Monday, 21 February 2011

Tales from a favourite city

Not long before I moved to England and started at the University of Warwick, I spent about a week in San Francisco. It was at the end of a spell working in Los Angeles, and I was taken there (and back!) by one of my best friends. As my experience of Californian cities up to that point was largely the sprawling mess that is LA, I had a great time (though I will always love LA). Nestled around the Bay, SF was much more clearly a city to my mind, with a well-defined centre, and an easy-going ambience that largely eluded its southerly sister. Having enjoyed my visit so much, and facing down the barrel of a dismal English winter, I was overjoyed when a new drama set in SF started on TV. As well as reminding me of somewhere dear to my heart, Tales of the City pleasingly warmed the cockles of my liberal heart, with its humane stories of (usually) nice people who just so happened to be diverse in the sexual preferences department.

So, flash forward to the present day, I was rather pleased to pull Armistead Maupin's latest installment in his long-running series out of my Christmas stocking. But would Mary Ann in Autumn be able to stand up to the rose-tinted nostalgia I have for the now-distant TV series?

Set shortly after the 2008 Presidential Election, the novel is structured into four strands that follow the characters of Mary Ann, the straight heroine of the original novel and TV series; Ben, the husband of Mary Ann's old friend (and fellow TotC alumnus) Mouse; Jake, an employee of Mouse and housemate of TotC's now-elderly Mrs. Madrigal, who is preparing to be transgendered to a man; and Shawna, Mary Ann's long-abandoned step-daughter, now a sex-blogger living in San Francisco.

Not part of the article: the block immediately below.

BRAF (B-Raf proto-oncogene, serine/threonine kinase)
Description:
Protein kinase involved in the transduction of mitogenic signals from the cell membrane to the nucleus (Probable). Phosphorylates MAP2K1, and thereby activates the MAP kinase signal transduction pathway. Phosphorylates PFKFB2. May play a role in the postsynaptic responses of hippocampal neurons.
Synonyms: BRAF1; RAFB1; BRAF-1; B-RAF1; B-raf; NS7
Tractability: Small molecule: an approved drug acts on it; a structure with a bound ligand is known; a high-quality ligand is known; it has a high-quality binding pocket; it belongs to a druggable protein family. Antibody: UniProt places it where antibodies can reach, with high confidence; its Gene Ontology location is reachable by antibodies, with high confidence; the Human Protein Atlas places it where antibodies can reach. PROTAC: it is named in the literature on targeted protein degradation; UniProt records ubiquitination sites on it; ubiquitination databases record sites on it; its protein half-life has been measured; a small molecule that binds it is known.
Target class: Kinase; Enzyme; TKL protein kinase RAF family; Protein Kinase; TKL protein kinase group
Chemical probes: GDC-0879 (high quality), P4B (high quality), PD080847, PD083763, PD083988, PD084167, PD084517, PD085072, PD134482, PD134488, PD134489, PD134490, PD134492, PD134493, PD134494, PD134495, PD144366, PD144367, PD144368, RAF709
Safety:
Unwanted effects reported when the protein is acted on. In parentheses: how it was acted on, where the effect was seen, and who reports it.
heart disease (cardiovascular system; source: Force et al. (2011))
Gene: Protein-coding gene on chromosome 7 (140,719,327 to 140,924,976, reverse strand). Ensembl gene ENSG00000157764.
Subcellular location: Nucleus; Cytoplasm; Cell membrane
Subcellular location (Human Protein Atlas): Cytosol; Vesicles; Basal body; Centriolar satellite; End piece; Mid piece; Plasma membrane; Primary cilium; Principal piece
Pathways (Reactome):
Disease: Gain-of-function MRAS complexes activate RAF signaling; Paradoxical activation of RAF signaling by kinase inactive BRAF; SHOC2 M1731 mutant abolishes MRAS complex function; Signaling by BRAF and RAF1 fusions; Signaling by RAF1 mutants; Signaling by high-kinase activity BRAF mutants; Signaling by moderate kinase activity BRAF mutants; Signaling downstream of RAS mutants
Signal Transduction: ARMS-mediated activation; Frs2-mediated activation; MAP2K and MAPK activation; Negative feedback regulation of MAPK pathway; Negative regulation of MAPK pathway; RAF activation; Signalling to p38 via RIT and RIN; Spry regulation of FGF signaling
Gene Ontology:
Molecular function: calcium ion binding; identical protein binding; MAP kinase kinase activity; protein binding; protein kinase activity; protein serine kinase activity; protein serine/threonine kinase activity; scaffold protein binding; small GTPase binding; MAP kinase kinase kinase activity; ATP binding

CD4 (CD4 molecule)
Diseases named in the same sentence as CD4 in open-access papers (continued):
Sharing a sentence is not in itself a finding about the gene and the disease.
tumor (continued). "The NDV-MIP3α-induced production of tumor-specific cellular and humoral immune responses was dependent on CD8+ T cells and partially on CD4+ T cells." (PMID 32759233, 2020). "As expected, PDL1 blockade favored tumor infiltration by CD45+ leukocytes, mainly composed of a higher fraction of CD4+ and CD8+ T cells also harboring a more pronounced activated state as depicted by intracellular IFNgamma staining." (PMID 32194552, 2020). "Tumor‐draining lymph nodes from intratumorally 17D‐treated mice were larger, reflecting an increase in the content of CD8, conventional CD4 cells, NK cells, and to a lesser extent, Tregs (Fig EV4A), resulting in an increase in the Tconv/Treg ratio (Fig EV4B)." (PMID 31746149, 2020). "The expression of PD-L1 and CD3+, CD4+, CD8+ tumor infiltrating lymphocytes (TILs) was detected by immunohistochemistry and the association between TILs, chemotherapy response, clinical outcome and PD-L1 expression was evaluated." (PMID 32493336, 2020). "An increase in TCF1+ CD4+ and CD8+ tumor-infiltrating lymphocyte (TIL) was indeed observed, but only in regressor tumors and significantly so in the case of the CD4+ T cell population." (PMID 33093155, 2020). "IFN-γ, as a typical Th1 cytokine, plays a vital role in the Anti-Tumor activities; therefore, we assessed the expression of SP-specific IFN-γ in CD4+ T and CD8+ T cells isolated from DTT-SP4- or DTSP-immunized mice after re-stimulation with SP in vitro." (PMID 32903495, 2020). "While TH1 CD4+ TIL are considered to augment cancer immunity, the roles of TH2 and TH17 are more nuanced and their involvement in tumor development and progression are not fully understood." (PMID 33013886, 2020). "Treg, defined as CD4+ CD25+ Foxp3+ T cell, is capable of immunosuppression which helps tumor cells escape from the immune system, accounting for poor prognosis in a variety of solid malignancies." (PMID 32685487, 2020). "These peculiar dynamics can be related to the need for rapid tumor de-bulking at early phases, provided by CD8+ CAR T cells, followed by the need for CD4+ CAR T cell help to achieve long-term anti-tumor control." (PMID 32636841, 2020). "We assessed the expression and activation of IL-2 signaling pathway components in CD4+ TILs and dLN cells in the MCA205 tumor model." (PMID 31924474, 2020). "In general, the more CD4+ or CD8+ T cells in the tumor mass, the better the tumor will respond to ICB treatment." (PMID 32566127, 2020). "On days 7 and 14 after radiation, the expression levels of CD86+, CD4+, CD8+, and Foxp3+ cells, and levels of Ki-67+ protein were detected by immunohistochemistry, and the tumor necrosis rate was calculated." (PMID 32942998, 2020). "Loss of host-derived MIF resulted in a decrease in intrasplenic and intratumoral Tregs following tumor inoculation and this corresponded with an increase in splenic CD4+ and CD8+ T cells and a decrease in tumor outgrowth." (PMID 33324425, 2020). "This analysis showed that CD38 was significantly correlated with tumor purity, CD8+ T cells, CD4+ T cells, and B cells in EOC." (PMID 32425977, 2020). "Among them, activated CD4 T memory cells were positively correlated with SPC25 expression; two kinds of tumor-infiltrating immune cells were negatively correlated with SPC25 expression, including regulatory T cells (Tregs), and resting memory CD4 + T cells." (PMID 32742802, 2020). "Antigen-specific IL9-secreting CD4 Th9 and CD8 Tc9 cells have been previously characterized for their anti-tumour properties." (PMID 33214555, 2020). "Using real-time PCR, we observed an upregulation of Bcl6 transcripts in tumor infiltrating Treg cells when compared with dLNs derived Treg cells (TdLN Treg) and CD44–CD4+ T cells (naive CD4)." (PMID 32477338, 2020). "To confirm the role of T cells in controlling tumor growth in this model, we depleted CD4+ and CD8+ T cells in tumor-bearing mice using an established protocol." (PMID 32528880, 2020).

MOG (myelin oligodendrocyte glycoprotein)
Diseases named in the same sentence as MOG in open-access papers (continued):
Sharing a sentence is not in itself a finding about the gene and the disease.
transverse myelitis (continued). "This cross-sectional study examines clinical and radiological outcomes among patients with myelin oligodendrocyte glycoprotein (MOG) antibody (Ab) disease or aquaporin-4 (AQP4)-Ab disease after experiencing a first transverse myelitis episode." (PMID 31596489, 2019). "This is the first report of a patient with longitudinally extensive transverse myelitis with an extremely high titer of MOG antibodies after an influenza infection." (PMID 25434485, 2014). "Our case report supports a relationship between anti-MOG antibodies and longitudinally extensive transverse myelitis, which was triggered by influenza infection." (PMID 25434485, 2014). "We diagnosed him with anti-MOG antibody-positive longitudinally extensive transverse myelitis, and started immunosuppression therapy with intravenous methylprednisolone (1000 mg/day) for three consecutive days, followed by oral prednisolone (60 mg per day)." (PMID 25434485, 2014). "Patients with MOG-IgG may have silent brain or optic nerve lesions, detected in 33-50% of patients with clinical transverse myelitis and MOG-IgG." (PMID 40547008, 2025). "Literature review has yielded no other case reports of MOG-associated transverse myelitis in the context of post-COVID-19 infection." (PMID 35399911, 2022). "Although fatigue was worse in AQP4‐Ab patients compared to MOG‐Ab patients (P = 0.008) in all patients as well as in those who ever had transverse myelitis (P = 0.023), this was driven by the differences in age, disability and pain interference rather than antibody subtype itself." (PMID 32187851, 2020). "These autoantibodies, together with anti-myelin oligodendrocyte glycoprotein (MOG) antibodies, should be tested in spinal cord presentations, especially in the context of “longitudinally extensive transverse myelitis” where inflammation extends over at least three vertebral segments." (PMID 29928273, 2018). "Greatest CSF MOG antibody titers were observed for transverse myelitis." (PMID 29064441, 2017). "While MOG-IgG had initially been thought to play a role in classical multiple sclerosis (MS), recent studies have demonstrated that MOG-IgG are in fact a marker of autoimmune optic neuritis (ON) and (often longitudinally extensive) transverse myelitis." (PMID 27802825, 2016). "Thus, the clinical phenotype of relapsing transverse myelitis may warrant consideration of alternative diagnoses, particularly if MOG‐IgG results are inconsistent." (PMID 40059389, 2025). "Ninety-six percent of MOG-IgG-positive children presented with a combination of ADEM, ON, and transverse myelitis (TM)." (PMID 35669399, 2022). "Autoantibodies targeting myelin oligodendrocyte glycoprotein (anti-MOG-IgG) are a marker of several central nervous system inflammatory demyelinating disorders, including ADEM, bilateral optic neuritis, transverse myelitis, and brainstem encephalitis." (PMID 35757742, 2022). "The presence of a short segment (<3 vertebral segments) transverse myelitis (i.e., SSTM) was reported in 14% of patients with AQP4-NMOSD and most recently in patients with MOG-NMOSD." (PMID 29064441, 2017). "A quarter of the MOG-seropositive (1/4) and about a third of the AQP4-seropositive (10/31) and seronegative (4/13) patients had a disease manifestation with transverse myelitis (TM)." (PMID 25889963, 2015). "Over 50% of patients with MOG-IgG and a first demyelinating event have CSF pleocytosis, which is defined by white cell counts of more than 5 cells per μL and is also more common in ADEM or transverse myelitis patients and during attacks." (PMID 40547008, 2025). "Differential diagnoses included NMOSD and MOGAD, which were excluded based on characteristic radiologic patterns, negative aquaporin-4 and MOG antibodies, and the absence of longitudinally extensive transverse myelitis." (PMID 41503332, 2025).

Fleeing her disintegrating marriage, Mary Ann has returned to San Francisco to visit Mouse, her oldest friend, to whom she reveals a recent diagnosis of uterine cancer. Rallying to her aid, Mouse fixes her up with a local lesbian surgeon, while Ben acquaints her with facebook. Unexpectedly taking a shine to it, Mary Ann is pleased to encounter both old friends and fans of her east coast TV work. However, one fan, Fogbound One, appears to know secrets from her past that she had long buried. Distracted by Mouse and Ben, and by her treatment, Mary Ann ignores this interloper, but his interest in her provokes some climactic revelations.

In parallel, Ben is gradually adjusting to married life with Mouse, against the backdrop of California's striking down of gay marriage. Though initially jealous of the close relationship between Mouse and Mary Ann, he gradually warms to her and her dramatics. His regular outings with his dog also introduce him to an old loner, Cliff, with whom he gradually forges a bond, but whose personal tragedies trigger a rapid distancing by Ben.

Meanwhile, Jake is awaiting the completion of his gender-reassignment surgery, and has begun living as a man. Meeting Jonah, an attractive Mormon missionary in town to support Prop. 8, Jake finds his interest piqued even as he is repelled by Jonah's religious homophobia. But despite this faith, the interest is not one way, and Jonah find himself attracted to Jake, though he remains deeply conflicted about his nature.